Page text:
The reason this matters so much is the stock market and economists have been counting on growth initiatives created by a lower tax environment to boost GDP growth and to continue to lift stock valuations higher. But if nothing is getting in Washington, then growth estimates could be revised lower, sending investors to (you guessed it!) the traditional safe-haven investment, gold.
3. The Fed continues to walk on eggshells
The manner in which the Federal Reserve has approached its latest round of monetary tightening is another reason gold stocks look intriguing. After seven years of a record-low federal funds target rate, the Fed finally began raising rates in Dec. 2015. Yet, in a span of a little more than a year-and-a-half, the U.S. central bank has lifted rates by just 100 basis points. Historically, this is still exceptionally low, and it's not done much in the way of boosting the yields for interest-bearing assets.
This last point is of particular importance since opportunity cost tends to drive investors in and out of gold stocks. Gold itself has no yield, which is why gold stocks, which sometimes pay a dividend, can often be a much smarter investment choice than physical gold. When the Fed raises rates, typically you'll find that yields on CDs and bonds moves higher. As yields move higher, the opportunity cost of owning gold, a non-yielding asset, goes up. But as long as the Fed continues to walk on eggshells and babies the U.S. economy, the more likely it is that gold stocks will keep thriving in a low-yield environment.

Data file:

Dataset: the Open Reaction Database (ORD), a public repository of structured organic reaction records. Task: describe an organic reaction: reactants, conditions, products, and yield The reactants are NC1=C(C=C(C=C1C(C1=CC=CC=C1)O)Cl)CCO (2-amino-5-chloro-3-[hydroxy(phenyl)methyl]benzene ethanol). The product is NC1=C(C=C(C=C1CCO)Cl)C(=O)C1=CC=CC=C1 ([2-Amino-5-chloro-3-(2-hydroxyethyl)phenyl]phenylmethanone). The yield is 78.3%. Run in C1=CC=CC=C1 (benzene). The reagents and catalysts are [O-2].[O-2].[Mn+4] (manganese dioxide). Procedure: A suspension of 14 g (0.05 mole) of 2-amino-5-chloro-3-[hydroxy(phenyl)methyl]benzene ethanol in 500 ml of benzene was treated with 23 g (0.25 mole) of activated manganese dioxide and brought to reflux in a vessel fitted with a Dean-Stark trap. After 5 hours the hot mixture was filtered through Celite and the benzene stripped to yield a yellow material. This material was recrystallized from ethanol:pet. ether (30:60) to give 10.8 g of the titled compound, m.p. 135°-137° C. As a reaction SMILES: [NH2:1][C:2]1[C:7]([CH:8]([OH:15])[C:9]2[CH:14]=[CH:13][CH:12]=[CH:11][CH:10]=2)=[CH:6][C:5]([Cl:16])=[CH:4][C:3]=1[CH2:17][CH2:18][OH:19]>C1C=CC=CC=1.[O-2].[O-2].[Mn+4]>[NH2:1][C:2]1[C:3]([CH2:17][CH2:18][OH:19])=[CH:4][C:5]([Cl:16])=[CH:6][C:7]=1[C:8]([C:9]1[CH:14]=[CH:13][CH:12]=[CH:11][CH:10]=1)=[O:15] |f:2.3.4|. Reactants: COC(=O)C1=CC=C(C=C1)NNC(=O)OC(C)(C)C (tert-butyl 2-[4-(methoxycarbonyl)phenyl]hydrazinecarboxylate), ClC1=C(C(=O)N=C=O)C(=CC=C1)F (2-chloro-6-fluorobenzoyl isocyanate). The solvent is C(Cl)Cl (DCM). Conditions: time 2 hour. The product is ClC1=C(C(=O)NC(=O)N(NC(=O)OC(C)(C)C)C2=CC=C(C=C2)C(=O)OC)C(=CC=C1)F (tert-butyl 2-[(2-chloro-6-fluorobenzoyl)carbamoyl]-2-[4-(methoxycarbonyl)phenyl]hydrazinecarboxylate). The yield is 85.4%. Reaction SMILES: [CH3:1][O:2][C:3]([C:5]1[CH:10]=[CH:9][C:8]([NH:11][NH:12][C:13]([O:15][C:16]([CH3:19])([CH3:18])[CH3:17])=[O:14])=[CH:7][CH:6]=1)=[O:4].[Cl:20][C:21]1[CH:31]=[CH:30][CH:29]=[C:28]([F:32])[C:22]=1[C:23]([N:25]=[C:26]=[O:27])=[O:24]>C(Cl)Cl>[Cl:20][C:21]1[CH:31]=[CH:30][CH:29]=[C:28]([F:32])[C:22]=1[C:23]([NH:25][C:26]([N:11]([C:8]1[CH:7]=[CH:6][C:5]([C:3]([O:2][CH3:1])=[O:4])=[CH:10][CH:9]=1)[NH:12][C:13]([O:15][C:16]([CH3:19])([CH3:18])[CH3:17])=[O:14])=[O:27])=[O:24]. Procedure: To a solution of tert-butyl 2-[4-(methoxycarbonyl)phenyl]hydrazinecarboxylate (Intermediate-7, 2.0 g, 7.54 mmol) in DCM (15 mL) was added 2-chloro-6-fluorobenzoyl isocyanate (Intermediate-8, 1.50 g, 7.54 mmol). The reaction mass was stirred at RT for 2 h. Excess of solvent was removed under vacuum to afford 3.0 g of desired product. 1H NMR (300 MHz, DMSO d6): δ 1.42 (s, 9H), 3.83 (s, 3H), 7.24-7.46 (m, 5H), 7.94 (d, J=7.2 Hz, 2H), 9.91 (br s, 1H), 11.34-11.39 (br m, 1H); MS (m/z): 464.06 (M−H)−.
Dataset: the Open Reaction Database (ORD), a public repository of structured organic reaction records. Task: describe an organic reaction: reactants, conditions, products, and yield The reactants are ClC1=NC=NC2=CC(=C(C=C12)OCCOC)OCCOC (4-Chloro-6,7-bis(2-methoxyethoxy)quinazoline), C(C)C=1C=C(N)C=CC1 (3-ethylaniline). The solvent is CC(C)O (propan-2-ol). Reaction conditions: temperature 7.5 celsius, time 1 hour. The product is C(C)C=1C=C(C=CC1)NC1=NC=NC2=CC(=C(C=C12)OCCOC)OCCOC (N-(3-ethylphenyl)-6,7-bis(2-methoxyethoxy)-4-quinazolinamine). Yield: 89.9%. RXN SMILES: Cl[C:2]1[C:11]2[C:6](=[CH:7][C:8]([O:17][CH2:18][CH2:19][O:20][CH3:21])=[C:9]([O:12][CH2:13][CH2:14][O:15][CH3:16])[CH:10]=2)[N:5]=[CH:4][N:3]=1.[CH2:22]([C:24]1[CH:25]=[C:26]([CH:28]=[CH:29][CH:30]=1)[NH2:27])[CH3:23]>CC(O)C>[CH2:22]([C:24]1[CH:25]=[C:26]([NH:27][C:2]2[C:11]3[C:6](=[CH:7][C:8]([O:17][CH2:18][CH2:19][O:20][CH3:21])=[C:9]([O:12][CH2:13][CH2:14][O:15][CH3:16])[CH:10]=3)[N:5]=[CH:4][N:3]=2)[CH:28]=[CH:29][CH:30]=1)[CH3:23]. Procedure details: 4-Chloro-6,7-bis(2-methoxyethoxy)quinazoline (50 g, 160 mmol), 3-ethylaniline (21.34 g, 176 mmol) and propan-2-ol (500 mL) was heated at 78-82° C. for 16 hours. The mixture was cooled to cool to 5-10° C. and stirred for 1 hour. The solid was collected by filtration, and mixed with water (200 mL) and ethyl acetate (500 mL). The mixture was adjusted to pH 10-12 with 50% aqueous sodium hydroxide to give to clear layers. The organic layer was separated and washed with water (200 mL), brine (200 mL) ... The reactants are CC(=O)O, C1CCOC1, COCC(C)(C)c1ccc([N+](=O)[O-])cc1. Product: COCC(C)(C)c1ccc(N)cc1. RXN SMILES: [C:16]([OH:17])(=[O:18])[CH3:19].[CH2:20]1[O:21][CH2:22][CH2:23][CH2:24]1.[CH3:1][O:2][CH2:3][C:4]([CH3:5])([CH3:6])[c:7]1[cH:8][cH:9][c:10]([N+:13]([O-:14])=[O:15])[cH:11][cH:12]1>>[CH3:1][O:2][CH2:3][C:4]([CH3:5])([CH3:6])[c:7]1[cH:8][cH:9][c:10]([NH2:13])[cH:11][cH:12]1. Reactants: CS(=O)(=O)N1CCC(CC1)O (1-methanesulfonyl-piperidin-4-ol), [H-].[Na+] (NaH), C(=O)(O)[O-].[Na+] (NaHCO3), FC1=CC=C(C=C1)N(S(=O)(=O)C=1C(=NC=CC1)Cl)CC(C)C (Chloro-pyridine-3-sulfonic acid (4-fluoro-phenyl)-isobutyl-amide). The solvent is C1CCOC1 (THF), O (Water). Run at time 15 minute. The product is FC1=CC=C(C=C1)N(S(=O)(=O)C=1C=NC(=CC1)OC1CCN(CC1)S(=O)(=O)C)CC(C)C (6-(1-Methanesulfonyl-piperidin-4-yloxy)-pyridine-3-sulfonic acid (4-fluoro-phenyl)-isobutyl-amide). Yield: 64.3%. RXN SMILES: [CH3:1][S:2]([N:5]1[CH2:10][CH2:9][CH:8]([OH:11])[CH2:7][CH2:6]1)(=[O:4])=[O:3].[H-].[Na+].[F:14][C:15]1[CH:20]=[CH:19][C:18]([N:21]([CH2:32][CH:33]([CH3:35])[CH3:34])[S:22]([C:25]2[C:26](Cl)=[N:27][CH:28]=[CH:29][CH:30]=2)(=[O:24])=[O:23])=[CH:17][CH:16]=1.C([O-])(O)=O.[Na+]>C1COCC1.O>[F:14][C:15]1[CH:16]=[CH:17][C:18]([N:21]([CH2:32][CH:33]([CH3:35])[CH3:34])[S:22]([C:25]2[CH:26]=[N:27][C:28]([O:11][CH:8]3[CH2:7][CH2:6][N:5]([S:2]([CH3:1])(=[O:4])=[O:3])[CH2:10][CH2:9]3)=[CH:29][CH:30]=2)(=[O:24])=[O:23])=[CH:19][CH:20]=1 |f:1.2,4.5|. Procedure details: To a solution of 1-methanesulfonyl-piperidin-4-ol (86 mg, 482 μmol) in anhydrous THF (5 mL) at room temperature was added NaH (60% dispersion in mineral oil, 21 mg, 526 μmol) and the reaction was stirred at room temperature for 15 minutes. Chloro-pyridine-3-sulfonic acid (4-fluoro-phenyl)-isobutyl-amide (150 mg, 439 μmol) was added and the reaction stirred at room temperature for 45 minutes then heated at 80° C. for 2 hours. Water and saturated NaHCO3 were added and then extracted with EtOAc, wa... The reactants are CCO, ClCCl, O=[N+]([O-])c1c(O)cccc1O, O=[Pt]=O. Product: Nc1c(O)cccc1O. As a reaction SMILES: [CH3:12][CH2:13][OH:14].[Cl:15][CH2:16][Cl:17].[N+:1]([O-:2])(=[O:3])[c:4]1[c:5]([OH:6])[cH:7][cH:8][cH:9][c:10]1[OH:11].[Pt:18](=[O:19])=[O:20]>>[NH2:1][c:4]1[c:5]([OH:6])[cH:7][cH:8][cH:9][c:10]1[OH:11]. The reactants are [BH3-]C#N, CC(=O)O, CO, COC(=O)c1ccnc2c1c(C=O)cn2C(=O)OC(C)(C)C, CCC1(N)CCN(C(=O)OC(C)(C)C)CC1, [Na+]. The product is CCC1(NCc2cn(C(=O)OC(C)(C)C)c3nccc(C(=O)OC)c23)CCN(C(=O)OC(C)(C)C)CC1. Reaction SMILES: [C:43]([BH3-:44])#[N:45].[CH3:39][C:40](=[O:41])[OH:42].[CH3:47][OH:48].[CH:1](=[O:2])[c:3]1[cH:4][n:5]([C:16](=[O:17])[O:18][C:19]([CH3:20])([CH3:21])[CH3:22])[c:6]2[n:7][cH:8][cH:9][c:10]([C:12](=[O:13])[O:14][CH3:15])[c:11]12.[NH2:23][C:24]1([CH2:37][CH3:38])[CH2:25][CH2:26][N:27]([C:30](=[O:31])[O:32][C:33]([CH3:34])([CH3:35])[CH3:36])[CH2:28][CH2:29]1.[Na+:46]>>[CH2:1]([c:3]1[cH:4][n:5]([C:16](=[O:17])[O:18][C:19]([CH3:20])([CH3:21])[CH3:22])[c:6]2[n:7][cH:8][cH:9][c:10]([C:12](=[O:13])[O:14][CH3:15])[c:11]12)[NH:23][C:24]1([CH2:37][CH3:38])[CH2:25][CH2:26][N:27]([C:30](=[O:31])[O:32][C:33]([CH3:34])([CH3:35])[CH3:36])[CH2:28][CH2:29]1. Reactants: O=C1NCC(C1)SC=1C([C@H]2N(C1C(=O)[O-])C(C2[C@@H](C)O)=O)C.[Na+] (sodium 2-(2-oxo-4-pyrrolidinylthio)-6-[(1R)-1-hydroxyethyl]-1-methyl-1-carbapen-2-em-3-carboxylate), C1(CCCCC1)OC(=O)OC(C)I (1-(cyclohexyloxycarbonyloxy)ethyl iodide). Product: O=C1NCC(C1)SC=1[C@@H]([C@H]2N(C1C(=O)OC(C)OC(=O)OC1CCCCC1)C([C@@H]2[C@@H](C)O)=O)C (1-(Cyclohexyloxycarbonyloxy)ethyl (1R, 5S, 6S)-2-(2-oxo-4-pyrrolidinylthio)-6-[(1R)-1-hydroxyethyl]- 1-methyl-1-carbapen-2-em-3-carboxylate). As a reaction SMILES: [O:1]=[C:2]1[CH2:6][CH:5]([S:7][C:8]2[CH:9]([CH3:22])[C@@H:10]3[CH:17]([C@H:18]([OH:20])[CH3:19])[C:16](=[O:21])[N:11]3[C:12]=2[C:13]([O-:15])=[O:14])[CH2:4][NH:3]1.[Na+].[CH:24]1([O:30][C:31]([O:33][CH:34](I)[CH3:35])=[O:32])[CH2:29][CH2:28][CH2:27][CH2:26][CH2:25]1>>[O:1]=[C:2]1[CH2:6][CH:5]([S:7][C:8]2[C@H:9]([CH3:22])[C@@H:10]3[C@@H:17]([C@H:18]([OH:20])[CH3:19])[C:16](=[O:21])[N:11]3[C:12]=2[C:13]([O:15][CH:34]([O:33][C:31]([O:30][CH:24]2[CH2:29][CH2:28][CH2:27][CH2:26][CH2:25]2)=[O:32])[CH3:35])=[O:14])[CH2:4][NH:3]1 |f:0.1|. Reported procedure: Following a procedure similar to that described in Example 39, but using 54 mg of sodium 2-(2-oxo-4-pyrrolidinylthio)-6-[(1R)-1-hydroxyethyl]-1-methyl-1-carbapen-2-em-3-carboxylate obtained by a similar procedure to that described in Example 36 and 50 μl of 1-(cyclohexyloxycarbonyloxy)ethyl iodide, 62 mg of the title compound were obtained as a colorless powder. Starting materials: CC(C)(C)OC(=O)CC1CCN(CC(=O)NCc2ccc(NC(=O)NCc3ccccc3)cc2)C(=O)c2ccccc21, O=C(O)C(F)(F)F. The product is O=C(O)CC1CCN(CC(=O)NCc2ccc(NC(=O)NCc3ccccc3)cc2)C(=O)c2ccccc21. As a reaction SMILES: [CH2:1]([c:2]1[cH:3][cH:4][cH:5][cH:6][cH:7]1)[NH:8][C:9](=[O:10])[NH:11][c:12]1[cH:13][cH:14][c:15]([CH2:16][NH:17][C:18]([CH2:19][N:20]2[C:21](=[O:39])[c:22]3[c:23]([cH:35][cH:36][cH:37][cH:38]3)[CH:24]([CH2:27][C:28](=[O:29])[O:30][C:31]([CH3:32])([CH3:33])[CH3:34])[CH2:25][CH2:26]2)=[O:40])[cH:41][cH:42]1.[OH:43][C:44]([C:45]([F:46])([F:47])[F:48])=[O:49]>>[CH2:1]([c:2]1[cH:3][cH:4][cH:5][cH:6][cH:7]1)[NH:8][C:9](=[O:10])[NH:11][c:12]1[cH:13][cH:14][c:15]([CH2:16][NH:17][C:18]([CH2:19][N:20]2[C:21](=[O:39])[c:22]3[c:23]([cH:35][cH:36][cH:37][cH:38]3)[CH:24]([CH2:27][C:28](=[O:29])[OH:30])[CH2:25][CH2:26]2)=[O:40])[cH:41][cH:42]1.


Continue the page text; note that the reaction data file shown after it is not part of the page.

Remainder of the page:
4. Gold stocks are in value territory
Lastly, but arguably most important, a number of gold stocks look to be in value territory. The reason is simple: physical gold was in a multi-year downtrend from its peak in 2011 through 2015. The roughly $850 an ounce drop in spot gold from peak to trough necessitated a cut in capital expenditures and ongoing activities from gold miners. With gold prices now more than $200 off their five-year lows set in early 2016, gold stocks are thriving with considerably lower all-in sustaining costs (AISC) and generally lower debt levels. We're witnessing far more sustainably profitable companies, and that's a good thing for long-term investors.
Gold stocks you should consider buying